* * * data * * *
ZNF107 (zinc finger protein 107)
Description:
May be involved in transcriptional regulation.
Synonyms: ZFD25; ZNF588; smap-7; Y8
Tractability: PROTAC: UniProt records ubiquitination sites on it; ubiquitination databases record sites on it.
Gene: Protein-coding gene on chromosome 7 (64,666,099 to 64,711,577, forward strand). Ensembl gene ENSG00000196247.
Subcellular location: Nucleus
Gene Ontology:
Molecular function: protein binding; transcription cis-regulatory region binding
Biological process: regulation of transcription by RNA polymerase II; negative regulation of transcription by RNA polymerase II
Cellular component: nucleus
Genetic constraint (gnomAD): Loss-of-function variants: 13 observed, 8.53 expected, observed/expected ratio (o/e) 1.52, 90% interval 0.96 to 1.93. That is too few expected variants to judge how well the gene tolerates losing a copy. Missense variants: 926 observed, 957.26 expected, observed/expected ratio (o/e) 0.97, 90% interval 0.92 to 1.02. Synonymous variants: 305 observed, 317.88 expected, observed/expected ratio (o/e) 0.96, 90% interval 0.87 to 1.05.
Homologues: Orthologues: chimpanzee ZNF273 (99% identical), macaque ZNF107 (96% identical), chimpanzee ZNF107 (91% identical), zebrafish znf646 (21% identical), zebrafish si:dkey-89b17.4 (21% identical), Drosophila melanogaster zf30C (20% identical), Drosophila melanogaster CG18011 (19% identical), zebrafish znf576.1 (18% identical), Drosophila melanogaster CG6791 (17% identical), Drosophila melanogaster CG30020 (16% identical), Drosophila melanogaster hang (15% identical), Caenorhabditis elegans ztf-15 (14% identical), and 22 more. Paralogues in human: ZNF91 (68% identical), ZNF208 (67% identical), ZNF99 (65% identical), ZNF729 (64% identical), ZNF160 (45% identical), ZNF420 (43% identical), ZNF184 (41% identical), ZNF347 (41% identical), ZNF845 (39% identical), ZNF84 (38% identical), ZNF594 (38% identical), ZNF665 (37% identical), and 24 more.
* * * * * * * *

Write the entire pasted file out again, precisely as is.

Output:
ZNF107 (zinc finger protein 107)
Description:
May be involved in transcriptional regulation.
Synonyms: ZFD25; ZNF588; smap-7; Y8
Tractability: PROTAC: UniProt records ubiquitination sites on it; ubiquitination databases record sites on it.
Gene: Protein-coding gene on chromosome 7 (64,666,099 to 64,711,577, forward strand). Ensembl gene ENSG00000196247.
Subcellular location: Nucleus
Gene Ontology:
Molecular function: protein binding; transcription cis-regulatory region binding
Biological process: regulation of transcription by RNA polymerase II; negative regulation of transcription by RNA polymerase II
Cellular component: nucleus
Genetic constraint (gnomAD): Loss-of-function variants: 13 observed, 8.53 expected, observed/expected ratio (o/e) 1.52, 90% interval 0.96 to 1.93. That is too few expected variants to judge how well the gene tolerates losing a copy. Missense variants: 926 observed, 957.26 expected, observed/expected ratio (o/e) 0.97, 90% interval 0.92 to 1.02. Synonymous variants: 305 observed, 317.88 expected, observed/expected ratio (o/e) 0.96, 90% interval 0.87 to 1.05.
Homologues: Orthologues: chimpanzee ZNF273 (99% identical), macaque ZNF107 (96% identical), chimpanzee ZNF107 (91% identical), zebrafish znf646 (21% identical), zebrafish si:dkey-89b17.4 (21% identical), Drosophila melanogaster zf30C (20% identical), Drosophila melanogaster CG18011 (19% identical), zebrafish znf576.1 (18% identical), Drosophila melanogaster CG6791 (17% identical), Drosophila melanogaster CG30020 (16% identical), Drosophila melanogaster hang (15% identical), Caenorhabditis elegans ztf-15 (14% identical), and 22 more. Paralogues in human: ZNF91 (68% identical), ZNF208 (67% identical), ZNF99 (65% identical), ZNF729 (64% identical), ZNF160 (45% identical), ZNF420 (43% identical), ZNF184 (41% identical), ZNF347 (41% identical), ZNF845 (39% identical), ZNF84 (38% identical), ZNF594 (38% identical), ZNF665 (37% identical), and 24 more.